Nothing in the AWS program should be interpreted as diminishing the authority of an organization using nonstandard work schedules under 5 U.S.C. 6101 to continue to operate under those schedules with their applicable premium pay entitlements. (A "nonstandard work schedule" includes any schedule in which full-time employees work other than the standard schedule of 8 hours per day and 5 days per week in an administrative workweek. Such schedules include first 40-hour tours of duty, work schedules for employees receiving annual premium pay for regularly scheduled standby duty or administratively uncontrollable overtime, work schedules for employees receiving availability pay, and any schedule in which employees work more than 8 hours per day or 40 hours per week.)
If the head of an agency finds that a particular AWS schedule has had an "adverse agency impact," the agency must promptly determine not to continue the schedule ( 5 U.S.C. 6131(a)(2)). If establishment of the AWS schedule was negotiated, the agency may reopen the agreement to seek its termination ( 5 U.S.C. 6131(c)(3)). If an impasse results, the dispute goes to the Federal Service Impasses Panel, which will determine within 60 days whether the agency's determination is supported by evidence. If it is, the Panel must act in favor of the agency. See 5 U.S.C. 6131(c)(3)(B) and (C). The AWS schedule may not be terminated until agreement is reached or the Panel acts. (See 5 U.S.C. 6106 and 6131(a)(3)(D).)
The introduction of an AWS program may necessitate changes in payroll procedures, including computer programs. For example, schedules that allow for the use of credit hours may require changes in time and attendance cards or additional records to account for each employee's credit hours. Agencies may permit the accumulation and use of credit hours or overtime hours in fractions of an hour.
If they so desire, agencies may implement AWS programs only for certain periods or seasons of the year. Generally, there are two reasons for such seasonal implementation:
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The definitions in this handbook apply only to Alternative Work Schedules.
The basic work requirement of a flexible work schedule is the number of hours, excluding overtime hours, an employee must work or otherwise account for by leave, credit hours, holiday hours, excused absence, compensatory time off, or time off as an award.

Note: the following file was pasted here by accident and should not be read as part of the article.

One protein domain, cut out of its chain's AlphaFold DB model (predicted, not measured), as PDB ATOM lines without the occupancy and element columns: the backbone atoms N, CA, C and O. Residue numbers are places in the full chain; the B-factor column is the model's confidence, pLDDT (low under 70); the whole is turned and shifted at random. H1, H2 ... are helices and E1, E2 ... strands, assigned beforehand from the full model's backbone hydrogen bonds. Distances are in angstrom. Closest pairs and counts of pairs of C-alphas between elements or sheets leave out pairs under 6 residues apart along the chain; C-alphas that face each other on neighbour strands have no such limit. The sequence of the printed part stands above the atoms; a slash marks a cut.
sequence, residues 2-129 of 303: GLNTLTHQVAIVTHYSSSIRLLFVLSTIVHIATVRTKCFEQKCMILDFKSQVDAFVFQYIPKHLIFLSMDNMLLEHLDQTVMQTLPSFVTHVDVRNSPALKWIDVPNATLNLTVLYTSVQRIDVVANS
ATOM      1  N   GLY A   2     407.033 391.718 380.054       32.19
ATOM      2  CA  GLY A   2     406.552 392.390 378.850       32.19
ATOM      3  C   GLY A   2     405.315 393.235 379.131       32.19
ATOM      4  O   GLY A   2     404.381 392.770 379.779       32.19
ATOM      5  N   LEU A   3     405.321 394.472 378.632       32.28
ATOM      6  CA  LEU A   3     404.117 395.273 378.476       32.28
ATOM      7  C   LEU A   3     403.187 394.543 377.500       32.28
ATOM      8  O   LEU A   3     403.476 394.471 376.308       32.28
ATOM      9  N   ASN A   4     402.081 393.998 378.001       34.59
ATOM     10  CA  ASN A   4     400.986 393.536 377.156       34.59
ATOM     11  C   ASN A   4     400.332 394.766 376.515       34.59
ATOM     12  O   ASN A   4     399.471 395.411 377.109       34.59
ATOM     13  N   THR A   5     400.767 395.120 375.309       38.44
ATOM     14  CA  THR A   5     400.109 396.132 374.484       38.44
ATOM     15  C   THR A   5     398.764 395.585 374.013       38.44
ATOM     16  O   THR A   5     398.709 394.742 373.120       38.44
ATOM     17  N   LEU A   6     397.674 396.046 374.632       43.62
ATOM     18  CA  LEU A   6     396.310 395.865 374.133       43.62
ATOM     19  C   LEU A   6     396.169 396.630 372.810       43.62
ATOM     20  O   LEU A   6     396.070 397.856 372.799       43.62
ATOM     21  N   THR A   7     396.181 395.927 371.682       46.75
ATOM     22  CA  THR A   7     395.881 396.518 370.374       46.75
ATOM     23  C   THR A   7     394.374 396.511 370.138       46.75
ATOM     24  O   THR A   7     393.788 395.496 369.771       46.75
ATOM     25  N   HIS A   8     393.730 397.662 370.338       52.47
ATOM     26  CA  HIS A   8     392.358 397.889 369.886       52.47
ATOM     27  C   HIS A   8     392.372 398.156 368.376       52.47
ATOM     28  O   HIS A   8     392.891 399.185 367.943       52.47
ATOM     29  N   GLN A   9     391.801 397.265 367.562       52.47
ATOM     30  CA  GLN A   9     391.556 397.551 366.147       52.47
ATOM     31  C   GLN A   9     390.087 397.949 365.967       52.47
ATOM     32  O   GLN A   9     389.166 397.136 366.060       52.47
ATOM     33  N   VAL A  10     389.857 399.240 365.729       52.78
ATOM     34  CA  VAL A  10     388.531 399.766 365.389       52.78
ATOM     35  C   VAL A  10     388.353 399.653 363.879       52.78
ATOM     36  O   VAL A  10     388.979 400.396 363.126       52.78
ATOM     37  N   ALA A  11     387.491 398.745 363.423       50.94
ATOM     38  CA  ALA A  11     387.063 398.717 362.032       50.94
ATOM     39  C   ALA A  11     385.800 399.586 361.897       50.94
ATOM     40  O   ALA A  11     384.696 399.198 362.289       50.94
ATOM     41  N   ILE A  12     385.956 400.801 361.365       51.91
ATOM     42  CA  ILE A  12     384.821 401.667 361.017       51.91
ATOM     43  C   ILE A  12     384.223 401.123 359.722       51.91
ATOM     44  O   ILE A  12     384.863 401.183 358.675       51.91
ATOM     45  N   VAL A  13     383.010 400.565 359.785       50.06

Overtime hours are not included in the definition of a tour of duty for employees under AWS.
Credit hours must be considered daytime hours whenever possible.
See "Travel" for information about credit hours and travel.
An employee who performs regularly scheduled overtime work at night is also entitled to night pay.
Night differential will not be paid solely because a prevailing rate employee elects to work credit hours, or elects a time of arrival or departure at a time of day when night differential is otherwise authorized, except that prevailing rate employees are entitled to night differential for regularly scheduled nonovertime work when a majority of the hours of a FWS schedule for a daily tour of duty occur during the night. (See 5 U.S.C. 5343(f) and 6123(c)(2).)
Agencies must designate the 8 holiday hours applicable to each FWS employee. The 8 hours designated as holiday hours must include all applicable core hours .
When an employee covered by an FWS program is assigned to a temporary duty station using another schedule-either traditional or AWS-the agency may allow the employee to continue to use the schedule used at his or her permanent work site (if suitable) or require the employee to change the schedule to conform to operations at the temporary work site.
Agencies may unilaterally install FWS programs in unorganized units. There is no requirement for a vote by affected employees.
The basic work requirement of a compressed work schedule is the number of hours, excluding overtime hours, an employee is required to work or to account for by charging leave or otherwise:
The tour of duty for employees under a CWS program is defined by a fixed schedule established by the agency. See the definition of "compressed schedule" in 5 U.S.C. 6121(5), which states that the basic work requirement is scheduled for less than 10 work days. Also, see the definition of "regularly scheduled" in 5 CFR 610.102.